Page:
Chesnutt and Realism: A Study of the Novels [Review]

Posted in Articles, Book/Video Reviews, Media Archive, Passing, Slavery on 2011-04-01 04:37Z by Steven

Chesnutt and Realism: A Study of the Novels [Review]

Rocky Mountain Review
Rocky Mountain Language Association
Volume 61, Number 1 (Spring 2007)
pages 41-43

Susana M. Morris, Assistant Professor of English
Auburn University

Ryan Simmons. Chesnutt and Realism: A Study of the Novels. Tuscaloosa: University of Alabama Press, 2006. 198p.

Ryan Simmons’ Chesnutt and Realism: A Study of the Novels is a timely work that proposes a key paradigm shift in critical studies about Charles W. Chesnutt. Simmons argues that all too often Chesnutt is on the periphery of studies on realism when he should be considered as a major contributor to the genre, alongside William Dean Howells, Henry James, and others. Nonetheless, Simmons’ goal is not to simply judge Chesnutt against canonical white authors. Rather, Simmons contends that criticism should recognize Chesnutt for his challenge to white readers to reconsider their racial politics and his life-long career goal to determine the best way to sway an often indifferent mainstream audience. For Simmons, labeling Chesnutt as a realist is not posthumous classification, but rather a recognition of how Chesnutt viewed himself as a writer…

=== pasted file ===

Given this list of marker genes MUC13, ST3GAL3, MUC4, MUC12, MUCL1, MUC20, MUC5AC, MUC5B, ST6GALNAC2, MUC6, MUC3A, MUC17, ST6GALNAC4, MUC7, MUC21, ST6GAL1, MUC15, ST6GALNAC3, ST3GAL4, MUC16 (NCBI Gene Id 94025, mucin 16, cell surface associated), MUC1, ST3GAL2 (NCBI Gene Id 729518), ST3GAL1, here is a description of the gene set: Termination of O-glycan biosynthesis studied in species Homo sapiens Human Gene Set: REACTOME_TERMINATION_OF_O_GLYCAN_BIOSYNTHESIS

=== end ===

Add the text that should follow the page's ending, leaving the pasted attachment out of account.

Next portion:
…Simmons explores the “tragic mulatta” in the posthumously released novella Mandy Oxendine and The House Behind the Cedars and argues that while these texts may, on the surface, recycle the oft-told tragic nature of the mixed raced woman, they actually reveal a more complex negotiation about race, identity, and community. characters in these texts upset rigid classifications of race and, for Chesnutt, the very possibility of the passing motif illustrates both “cultural fluidity” and the fragility of the foundations of race-based discrimination (78). Thus, these works are part of Chesnutt’s mission to have his readers recognize that while they cannot change the history of slavery and oppression, they do have the power to not let these circumstances overdetermine their society’s future. While Simmons champions Mandy Oxendine and The House Behind the Cedars as complex renderings of race, he does, however, finds fault with what he sees as Chesnutt’s inability to forward solutions to the problems that he documents. This critique is a running commentary for Simmons and he cites it as one of Chesnutt’s major critical shortcomings…

Read the entire review here.

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